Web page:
I suppose if there was a worldwide movement to return to darning, the wood-turners would start making darning eggs and mushrooms again. I have a marble one, which is cold and heavy; I’d prefer wood.

  3. knitnkwilt says:

    PS your jean solution is clever and cute

  4. Well done you – I love refashioning clothes! I too ahve a Make Do and Mend Book – it’s a republished one from the war and has all sorts of hints and tips. Love it 🙂

  5. We should be doing that in good times as well as tougher times. So much creativity comes out of pure necessity. I LOVE what you did to those jeans. They are adorable and should make you happy every time you wear them. Hmmm. You’ve got me thinking. 🙂

    • katechiconi says:

      They surely do make me smile to look at them! I have a shirt waiting in my sewing room to be patched and mended for the umpteenth time. It’s a favourite, and I won’t let it go peacefully until the mends and patches join up!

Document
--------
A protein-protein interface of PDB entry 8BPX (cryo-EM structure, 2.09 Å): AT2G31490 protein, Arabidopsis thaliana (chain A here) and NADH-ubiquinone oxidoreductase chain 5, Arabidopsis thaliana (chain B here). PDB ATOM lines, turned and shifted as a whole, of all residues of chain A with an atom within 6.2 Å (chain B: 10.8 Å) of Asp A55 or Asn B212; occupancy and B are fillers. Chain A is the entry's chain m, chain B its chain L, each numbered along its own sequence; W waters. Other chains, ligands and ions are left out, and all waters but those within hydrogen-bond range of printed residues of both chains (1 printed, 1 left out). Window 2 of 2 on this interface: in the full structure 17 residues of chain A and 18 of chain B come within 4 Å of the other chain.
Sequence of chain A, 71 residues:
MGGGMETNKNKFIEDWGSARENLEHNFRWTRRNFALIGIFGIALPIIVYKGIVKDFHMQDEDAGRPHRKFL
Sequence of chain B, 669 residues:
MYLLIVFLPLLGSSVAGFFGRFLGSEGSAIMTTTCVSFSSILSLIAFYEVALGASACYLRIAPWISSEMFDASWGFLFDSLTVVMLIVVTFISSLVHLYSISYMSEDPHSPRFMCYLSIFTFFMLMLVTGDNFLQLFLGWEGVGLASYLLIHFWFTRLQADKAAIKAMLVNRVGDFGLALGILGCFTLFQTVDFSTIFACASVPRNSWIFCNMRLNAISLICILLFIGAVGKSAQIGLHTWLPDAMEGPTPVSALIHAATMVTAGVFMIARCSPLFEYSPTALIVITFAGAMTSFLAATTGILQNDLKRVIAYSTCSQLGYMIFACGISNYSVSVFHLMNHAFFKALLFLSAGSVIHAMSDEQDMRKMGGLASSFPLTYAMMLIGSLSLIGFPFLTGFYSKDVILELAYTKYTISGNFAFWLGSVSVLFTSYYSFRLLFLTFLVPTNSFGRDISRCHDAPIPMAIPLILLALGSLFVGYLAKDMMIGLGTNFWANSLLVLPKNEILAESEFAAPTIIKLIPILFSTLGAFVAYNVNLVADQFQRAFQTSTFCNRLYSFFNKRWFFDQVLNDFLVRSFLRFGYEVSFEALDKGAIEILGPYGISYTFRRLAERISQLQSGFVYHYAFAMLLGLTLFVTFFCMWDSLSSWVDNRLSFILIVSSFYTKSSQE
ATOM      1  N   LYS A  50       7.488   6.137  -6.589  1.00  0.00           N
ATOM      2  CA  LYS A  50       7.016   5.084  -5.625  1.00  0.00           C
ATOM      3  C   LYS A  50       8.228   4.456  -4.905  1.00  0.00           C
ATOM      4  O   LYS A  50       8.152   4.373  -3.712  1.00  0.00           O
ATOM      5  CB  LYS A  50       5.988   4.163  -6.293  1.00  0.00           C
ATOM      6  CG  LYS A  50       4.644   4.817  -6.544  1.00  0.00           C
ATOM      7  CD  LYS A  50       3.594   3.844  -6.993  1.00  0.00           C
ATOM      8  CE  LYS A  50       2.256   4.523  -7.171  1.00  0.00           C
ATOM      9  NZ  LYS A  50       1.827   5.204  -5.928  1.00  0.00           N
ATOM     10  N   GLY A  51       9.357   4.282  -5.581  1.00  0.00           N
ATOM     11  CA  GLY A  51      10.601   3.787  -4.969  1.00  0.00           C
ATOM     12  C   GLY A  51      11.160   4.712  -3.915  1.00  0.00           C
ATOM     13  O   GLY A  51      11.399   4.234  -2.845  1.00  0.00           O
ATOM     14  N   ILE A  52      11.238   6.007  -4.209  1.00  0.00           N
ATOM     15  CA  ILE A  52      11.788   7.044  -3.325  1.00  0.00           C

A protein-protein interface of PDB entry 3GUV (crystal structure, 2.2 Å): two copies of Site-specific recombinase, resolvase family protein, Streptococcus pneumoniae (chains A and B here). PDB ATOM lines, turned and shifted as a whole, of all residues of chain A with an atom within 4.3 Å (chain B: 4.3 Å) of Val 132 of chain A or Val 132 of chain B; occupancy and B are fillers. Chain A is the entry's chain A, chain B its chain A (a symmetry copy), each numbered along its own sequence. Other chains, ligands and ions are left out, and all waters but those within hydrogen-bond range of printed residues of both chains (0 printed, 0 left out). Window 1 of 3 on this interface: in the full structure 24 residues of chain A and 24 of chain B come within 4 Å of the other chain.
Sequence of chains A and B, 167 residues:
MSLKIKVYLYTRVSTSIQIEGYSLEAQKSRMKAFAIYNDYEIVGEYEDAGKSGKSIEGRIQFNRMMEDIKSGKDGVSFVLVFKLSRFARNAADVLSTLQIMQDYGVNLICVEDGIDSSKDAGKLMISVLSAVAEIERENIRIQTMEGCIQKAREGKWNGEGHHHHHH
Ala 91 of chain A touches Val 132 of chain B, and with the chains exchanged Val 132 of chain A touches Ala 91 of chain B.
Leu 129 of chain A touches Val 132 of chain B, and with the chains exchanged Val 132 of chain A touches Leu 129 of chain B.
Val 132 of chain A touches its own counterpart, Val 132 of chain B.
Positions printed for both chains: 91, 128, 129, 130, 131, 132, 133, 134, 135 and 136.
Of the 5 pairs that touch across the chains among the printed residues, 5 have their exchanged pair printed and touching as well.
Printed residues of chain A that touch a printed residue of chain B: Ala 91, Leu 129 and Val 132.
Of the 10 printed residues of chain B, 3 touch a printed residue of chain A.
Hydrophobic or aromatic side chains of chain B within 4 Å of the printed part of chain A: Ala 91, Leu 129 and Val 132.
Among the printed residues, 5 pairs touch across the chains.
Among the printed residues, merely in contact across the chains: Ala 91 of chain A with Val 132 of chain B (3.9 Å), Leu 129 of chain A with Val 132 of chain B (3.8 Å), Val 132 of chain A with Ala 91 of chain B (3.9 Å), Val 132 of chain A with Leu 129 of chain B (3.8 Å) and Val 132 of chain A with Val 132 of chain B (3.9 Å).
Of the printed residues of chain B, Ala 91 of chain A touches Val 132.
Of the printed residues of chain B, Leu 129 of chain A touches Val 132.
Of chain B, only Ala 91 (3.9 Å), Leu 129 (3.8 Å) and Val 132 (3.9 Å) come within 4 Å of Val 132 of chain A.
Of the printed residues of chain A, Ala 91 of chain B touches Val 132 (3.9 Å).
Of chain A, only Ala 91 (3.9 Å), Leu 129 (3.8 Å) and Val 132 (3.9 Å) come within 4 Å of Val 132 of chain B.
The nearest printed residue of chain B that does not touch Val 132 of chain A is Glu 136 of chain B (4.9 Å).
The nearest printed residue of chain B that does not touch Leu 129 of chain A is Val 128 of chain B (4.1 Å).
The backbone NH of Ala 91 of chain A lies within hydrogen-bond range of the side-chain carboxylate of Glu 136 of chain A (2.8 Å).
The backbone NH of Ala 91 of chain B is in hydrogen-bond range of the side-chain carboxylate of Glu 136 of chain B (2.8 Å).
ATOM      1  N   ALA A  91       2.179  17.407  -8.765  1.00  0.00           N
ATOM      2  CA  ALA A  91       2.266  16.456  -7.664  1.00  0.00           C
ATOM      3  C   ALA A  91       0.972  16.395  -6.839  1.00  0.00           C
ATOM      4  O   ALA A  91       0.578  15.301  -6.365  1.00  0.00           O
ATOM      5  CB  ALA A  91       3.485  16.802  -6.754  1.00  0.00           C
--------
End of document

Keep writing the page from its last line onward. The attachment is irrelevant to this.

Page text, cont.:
6. tialys says:

    I see you couldn’t avoid another pun at the end there 😉

  7. knettycraft says:

    Lovely and colourful hexies!!! I like it. I did sth similar with yoyos on a linen vest with frayed edges. My grandma’s had to raise there children during WWII and there where many improvised cooking receipts from these days (like floursoup with bread)… I have a lot of children photos showing my father wearing clothes made from adults clothes. My grandmas were very creative in it. I remember light blue anorak I owned as a child – I really disliked it. I was glad when it was too small… the arms were too short – and my grandma added selfknitted wristbands to it so I could wear ot one winter more!

    • katechiconi says:

      Yes, dreadful when clever people make it possible to wear something you hate even longer! And my mother was a soup demon too – I can still make soup from the most unlikely scraps and leftovers.

  8. Hexies really are the answer to everything. I am pretty sure I have that book and its companion that gave cooking tips while living on rations and without eggs and butter.

  9. EllaDee says:

    A good well earned stain/rip or evidence of long wear I can live with but when a hole appears or seams goes within months/weeks it annoys me. But still I mend unless it’s obvious the article has become a car/bike cleaning rag, and get my footwear repaired. Because I get attached to my old things. So I love your favorite old jeans, and the clever patches. You’ll get years more wear from them 🙂

  10. anne54 says:

    I love the jeans. The clusters of little hexies are so cheerful, and then there are the ones floating down the legs. Clever you!

  11. Lorij says: